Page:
Privacy caselaw and the key takeaways
12 Jan 2024
Since the Protection of Personal Information Act No. 4 of 2013 (“POPIA”) came into effect, the courts have been seemingly reluctant to rely on POPIA in their judgments pertaining to privacy and data protection. Nevertheless, there are a number of judgments which deal with the right to privacy; a right which is entrenched in the Constitution of the Republic of South Africa, and, as POPIA gives effect to the Constitutional right to privacy, these judgments may be an indication of how POPIA’s principles will be interpreted by South African courts. This article explores two such judgments and the key takeaways therefrom.
In September 2019, a group of cyclists participating in an adventure ride traversed a farm owned by one Mr. Botha. During the ride, they discovered cages containing a dead baboon and porcupine, leading to allegations of unethical animal trapping practices. One of the cyclists took photos and shared them with Mr. Smuts, a wildlife conservationist and activist. Mr. Smuts posted the photos on Landmark Leopard’s Facebook page in a post criticising the alleged unethical practices of Mr. Botha, along with a picture of Mr. Botha holding his six-month old daughter, a Google Search Location of Mr. Botha’s business, his home address and his telephone numbers. A WhatsApp conversation between Mr. Smuts and Mr. Botha was also posted in which Mr. Smuts asked Mr. Botha if he had a permit to trap animals, to which he responded in the affirmative.
Mr. Botha sought an interim interdict against the disclosure of his personal information, which was granted. The high court held that while Mr. Smuts had the right to comment on the photos, revealing Mr. Botha’s identity and farm name invaded his privacy. The court emphasised the public interest in the topic but found Mr. Botha’s personal information is protected by his Constitutional right to privacy. Mr. Smuts appealed the judgment.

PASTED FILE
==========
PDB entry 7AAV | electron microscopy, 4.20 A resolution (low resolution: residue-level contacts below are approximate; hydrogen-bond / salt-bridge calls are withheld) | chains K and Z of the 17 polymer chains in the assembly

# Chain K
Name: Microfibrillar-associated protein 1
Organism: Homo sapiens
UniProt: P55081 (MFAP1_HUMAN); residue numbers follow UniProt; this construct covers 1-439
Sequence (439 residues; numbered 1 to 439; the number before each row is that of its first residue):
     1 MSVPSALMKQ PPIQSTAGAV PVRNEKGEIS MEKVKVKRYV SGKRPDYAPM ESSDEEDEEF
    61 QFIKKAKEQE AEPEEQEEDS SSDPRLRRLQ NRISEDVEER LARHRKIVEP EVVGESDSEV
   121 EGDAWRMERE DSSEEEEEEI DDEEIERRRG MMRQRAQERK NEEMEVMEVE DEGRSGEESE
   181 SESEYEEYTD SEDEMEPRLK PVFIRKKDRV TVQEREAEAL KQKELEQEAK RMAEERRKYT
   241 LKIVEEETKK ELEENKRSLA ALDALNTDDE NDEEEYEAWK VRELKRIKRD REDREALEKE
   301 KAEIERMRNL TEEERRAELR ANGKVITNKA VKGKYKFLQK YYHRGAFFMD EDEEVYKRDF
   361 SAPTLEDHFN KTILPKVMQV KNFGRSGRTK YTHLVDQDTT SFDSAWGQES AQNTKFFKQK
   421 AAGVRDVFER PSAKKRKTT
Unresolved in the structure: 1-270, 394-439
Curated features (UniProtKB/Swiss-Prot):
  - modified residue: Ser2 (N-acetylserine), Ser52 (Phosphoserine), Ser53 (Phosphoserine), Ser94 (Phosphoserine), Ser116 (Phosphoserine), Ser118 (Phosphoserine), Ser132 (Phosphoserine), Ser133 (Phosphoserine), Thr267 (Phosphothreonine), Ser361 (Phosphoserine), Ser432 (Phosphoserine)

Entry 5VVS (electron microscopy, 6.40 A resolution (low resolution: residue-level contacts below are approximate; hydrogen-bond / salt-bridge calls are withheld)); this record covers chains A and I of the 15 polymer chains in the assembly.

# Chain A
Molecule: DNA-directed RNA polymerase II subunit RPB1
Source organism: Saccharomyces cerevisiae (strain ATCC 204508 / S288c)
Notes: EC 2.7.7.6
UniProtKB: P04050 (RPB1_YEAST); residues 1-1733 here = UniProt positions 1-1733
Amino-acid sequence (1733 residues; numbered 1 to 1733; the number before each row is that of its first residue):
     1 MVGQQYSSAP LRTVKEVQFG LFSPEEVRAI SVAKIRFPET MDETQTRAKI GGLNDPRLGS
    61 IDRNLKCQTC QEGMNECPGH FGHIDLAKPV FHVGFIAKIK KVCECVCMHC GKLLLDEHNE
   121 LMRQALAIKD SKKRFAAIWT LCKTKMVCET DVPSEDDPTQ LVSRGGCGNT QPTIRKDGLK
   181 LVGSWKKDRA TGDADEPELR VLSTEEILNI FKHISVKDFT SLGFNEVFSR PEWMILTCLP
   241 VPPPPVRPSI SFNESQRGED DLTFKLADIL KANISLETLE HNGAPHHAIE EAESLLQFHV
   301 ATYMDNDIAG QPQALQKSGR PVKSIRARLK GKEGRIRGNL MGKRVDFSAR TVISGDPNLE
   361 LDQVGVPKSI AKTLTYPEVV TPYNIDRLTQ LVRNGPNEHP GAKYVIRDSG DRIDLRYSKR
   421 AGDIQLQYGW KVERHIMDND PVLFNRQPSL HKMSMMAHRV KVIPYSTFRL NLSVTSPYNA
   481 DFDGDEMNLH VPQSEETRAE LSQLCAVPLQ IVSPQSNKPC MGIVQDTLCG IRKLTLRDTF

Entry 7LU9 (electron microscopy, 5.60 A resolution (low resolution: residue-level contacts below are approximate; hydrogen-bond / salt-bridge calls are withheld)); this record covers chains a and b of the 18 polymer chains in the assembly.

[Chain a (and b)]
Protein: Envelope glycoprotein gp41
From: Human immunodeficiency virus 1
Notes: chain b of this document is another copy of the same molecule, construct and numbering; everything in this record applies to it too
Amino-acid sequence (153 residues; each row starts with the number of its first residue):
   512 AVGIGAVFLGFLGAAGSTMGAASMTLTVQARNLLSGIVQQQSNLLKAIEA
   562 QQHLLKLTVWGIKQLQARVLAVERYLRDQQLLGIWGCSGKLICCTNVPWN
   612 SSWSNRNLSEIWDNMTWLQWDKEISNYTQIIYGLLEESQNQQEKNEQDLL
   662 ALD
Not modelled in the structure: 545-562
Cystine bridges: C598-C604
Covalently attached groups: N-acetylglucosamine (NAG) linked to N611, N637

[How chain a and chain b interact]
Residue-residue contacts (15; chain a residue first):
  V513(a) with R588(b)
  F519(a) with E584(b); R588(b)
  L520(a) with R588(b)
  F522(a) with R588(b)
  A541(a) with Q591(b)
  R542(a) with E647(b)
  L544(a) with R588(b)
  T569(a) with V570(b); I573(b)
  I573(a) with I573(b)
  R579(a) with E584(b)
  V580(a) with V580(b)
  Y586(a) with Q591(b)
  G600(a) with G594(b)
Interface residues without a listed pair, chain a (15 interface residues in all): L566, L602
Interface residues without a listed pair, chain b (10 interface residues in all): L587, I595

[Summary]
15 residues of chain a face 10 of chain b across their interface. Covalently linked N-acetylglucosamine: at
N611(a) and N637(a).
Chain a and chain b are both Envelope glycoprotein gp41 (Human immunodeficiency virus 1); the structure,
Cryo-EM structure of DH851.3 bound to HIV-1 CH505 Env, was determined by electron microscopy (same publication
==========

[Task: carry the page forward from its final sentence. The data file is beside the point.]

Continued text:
The appeal focused on the balance between the right to privacy and freedom of expression. The appeal court argued that the identity of Mr. Botha and his farm are matters that he permitted to be placed in the public domain, emphasising the public interest in exposing alleged animal trapping cruelty. It criticised the high court’s decision, stating that it stifled debate, interfered with freedom of expression, and failed to recognise the public interest in disclosing Mr. Botha’s activities.
The judgment concluded that Mr. Smuts had the right to expose the alleged animal trapping practices, and that Mr. Botha’s weak right to privacy did not justify the interdict. The court set aside the high court’s order and upheld Mr. Smuts’ appeal.
The key takeaway from this case is that when a person has posted their personal information in the public domain, they cannot have a legitimate expectation of privacy regarding that personal information or that the publication of their personal information should be prohibited.
This case arose as a result of Liberty Group Ltd offering rewards to its customers by paying them a Wellness Bonus for having a good Discovery Vitality status. In response, Discovery Ltd sought an interdict against Liberty Group Ltd, alleging trade mark infringement and unlawful competition due to Liberty’s use of the Discovery Vitality Programme in connection with the latter’s insurance offerings. Discovery Ltd claimed that Liberty Group Ltd unlawfully linked its insurance plans to the Vitality Programme, thereby infringing Discovery’s trade marks and engaging in unfair competition. For the purposes of this article, I will only deal with the use of personal information, i.e., a member’s Vitality status by Liberty.
The court found that a client’s Vitality status is the member’s personal information and that it does not form part of Discovery’s confidential proprietary information. Accordingly, a member is free to make the personal information public and to voluntarily disclose their Vitality status to third parties (including competitors of Discovery such as Liberty).
The key takeaway from this judgment is that personal information belongs to the person to whom it relates (i.e., the data subject) and that such personal information may be treated as property by the data subject, which gives such person the right to monetise their personal information, if they so choose.
We hope to see POPIA being invoked by our courts in future judgments so as to address the various areas of uncertainty that exist and in order to assist in ensuring compliance by those who are required to implement it.
Article sourced from KISCH IP.
- Testing the limits of the Protection of Personal Information Act 4 of 2013 (POPIA)
- Maintaining compliance with the Protection of Personal Information Act (POPIA)
- The POPIA prior authorisation conundrum – What is prior authorisation, and do you need it for your business?
- The tension between the right to privacy and freedom of expression